This deal with Allison is the basis of count two of the indictment for grand theft, the stealing of an interest in real property of the value of $300. Later, in October, 1936, one Andy Wells desired to purchase 73 acres out of the 105 Allison acres, and appellant secured a price of $45 per acre from [32 Cal. App. 2d 6] him, telling Wells that this was his individual piece of land. In collecting the purchase price appellant had Wells make two checks, one to the Oakdale Irrigation District for $1500.21, and one to the First National Bank of Oakdale for $1293.23. These checks made up the purchase price, less 5 per cent reduction for cash and a reduction for taxes. The check to the Oakdale bank was credited to appellant's account therein, except a portion which was applied on a note owned by him. The district received the other check, and the directors in due time, by resolution duly passed, conveyed the 73 acres to Wells. No payments of the instalments on Allison's contract had been made by anyone in either August, 1935, or August, 1936, and this payment of $1500.21 was the unpaid amount due on Allison's contract for the 73.11 acres covered. The appropriation by appellant of the $1293.23 paid by Wells is the basis for count three of the indictment, also under section 504, Penal Code.

[1] Appellant contends that the evidence does not justify a conviction on any of the three counts. We hold that it is sufficient on each.

As to count one, appellant did receive the materials for a barn, as a public officer. The district was entitled to the whole consideration paid by Boothe for his parcel of land, either money or materials, and, although appellant had neither the right nor power to receive the materials, he did so, and was obligated by his trust to the district to deliver them to said district. His failure to do so was a fraudulent appropriation under section 504 of the Penal Code. [2] Likewise, as to count three, the district was entitled to the whole consideration paid by Wells for his land, and when appellant received the benefit of the check for $1293.23 he was obligated under his trust as an official of the district to turn it in. Instead, he fraudulently appropriated it. The land belonged to the district; not to him. In spite of the assignment from Allison, the instalment payments had not been made, and he had no right to sell to Wells.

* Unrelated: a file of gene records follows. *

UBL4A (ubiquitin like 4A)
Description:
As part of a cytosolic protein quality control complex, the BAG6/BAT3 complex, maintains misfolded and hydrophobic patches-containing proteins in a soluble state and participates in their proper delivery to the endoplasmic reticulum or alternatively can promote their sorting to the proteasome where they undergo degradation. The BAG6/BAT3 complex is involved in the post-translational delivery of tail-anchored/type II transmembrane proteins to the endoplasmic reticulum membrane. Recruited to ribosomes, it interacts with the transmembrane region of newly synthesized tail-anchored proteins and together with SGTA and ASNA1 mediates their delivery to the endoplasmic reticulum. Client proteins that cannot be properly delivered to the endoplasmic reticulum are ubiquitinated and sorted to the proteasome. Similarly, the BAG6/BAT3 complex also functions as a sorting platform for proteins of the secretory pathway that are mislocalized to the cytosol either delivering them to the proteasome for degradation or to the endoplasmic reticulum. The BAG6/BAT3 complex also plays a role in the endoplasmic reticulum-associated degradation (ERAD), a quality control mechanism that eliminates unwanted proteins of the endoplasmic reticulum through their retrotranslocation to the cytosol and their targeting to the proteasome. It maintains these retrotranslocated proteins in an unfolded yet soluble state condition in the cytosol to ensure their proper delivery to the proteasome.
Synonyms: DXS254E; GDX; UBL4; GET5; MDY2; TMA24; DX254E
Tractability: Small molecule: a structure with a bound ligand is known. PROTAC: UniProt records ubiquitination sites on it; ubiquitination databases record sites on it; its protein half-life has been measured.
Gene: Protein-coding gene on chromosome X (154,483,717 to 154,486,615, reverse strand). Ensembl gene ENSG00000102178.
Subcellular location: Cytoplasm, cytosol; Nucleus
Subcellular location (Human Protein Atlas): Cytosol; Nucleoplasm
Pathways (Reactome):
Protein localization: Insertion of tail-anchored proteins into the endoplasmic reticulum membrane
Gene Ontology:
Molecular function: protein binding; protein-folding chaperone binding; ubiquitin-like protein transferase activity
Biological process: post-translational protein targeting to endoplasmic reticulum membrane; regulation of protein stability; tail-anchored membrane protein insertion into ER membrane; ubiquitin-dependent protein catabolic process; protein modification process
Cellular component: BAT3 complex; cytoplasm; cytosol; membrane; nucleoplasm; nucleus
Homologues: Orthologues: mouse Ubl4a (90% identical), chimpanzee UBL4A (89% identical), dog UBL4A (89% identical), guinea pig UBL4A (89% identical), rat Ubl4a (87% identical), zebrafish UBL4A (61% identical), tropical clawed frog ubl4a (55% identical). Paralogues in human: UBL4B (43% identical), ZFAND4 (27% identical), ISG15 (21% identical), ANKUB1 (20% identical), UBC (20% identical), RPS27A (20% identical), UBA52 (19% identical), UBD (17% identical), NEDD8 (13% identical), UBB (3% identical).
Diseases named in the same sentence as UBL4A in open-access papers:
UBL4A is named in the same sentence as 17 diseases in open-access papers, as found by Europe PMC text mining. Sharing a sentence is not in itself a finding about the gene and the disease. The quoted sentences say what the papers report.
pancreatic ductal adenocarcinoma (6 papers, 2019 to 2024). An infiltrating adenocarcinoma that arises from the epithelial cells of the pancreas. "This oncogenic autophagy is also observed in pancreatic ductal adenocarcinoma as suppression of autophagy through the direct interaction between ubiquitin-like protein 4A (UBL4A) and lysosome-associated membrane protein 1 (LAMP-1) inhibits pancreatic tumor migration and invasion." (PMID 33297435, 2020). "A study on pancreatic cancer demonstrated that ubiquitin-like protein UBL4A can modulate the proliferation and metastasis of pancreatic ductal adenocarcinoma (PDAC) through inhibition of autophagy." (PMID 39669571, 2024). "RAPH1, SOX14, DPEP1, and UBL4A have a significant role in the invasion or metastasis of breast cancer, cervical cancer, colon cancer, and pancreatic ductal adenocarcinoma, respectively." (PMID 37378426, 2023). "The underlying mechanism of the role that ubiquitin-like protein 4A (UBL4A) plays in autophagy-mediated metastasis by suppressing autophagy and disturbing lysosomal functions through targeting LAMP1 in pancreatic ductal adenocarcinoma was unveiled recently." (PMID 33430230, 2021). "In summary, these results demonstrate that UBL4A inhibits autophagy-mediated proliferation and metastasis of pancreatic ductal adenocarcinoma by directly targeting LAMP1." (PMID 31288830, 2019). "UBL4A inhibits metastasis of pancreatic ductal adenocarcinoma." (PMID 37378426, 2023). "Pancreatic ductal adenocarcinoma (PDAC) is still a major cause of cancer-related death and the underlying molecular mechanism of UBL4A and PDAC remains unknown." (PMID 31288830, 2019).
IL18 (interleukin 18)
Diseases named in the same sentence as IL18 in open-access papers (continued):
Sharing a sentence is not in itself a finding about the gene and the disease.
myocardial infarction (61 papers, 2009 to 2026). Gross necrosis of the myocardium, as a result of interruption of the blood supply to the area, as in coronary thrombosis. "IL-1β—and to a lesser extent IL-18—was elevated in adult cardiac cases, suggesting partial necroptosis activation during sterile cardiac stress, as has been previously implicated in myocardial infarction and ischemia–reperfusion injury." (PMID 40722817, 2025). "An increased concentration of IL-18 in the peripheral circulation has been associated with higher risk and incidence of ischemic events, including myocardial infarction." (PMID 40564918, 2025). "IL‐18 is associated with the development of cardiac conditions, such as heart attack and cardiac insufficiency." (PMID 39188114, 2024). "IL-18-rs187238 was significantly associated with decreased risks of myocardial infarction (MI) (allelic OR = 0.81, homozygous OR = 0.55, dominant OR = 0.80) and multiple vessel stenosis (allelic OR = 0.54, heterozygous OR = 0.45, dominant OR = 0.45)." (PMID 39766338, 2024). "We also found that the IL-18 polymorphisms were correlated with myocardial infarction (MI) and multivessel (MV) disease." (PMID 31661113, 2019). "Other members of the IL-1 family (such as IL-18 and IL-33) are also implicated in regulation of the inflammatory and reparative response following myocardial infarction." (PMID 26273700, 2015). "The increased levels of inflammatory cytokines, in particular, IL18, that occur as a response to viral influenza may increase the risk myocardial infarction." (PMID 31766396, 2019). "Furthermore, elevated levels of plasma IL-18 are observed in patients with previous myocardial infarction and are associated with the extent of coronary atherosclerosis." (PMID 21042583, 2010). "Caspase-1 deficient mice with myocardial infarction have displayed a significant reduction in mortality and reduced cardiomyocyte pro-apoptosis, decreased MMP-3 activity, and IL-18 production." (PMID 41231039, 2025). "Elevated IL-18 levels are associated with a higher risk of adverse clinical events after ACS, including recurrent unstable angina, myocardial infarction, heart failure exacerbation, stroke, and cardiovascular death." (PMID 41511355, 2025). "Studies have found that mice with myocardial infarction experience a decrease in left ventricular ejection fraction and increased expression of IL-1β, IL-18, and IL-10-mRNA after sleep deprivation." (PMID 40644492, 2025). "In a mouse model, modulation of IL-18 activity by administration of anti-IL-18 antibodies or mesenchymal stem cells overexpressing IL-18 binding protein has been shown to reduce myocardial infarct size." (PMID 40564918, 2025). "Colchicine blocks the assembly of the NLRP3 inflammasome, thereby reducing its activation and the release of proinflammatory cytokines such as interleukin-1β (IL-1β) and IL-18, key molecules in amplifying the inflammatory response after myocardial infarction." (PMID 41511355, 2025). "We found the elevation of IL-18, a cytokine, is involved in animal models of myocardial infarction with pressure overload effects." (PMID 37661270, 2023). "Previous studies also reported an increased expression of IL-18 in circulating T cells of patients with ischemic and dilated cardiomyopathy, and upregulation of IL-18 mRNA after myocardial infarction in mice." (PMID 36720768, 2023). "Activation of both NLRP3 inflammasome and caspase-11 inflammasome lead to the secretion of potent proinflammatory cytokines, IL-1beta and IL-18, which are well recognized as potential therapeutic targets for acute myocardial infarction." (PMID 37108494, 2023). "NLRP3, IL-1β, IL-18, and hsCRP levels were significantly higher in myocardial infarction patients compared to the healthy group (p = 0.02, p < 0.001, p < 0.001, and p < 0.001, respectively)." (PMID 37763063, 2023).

[3] As to count two, it is apparent that appellant appropriated to his own use the interest in the 105 acres which Allison had. He got possession of the assignment, and secretly appropriated it, later deceiving Allison into believing [32 Cal. App. 2d 7] that he had not done so, that the latter might be discouraged and throw up the whole deal, as he actually did. There is no merit in the contention that because the assignment was to appellant, and to his wife and son, as joint tenants, the only value of the interest taken would be one-third of Allison's interest. The whole of Allison's interest was taken by appellant, and his sharing it with his wife and son does not make it less. The jury were fully instructed as to the limit necessary for a charge of grand theft, and impliedly found the value here to be more than $200, which is amply supported by the proof.

[4] The day the trial of this action started a new jury panel was to be used, and the trial judge had directed its members to be present in court a half hour before the usual court time, at which time the trial was noticed to commence. The trial judge then gave the assembled veniremen a short summary of the general duties of jurors. The appellant was not present, although one of his counsel happened to be in the courtroom. This outline of duties by the trial judge, although unusual, is apparently within the inherent power of the court in controlling its proceedings. The court said: "This is not intended, nor shall it be considered by you as being an instruction in any case, but merely an outline of your duties for the purpose of assisting you in the discharge of your present office."

Included in the court's statement are the following passages, to which appellant objects:

"You will disregard all remarks or statements made by attorneys, or any other person unless made under oath, relative to the truth or falsity of any fact presented during the trial."

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"I therefore, suggest that you pay strict attention to any such comments as may be made by the court, and adopt them insofar as possible to your views on the matters commented upon."

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Referring to the presumption of innocence, the court said it was "in the nature of a cloak of protection for persons charged with crime, and should abide with you throughout [32 Cal. App. 2d 8] the trial of a criminal case. You should not, however, be unduly influenced thereby".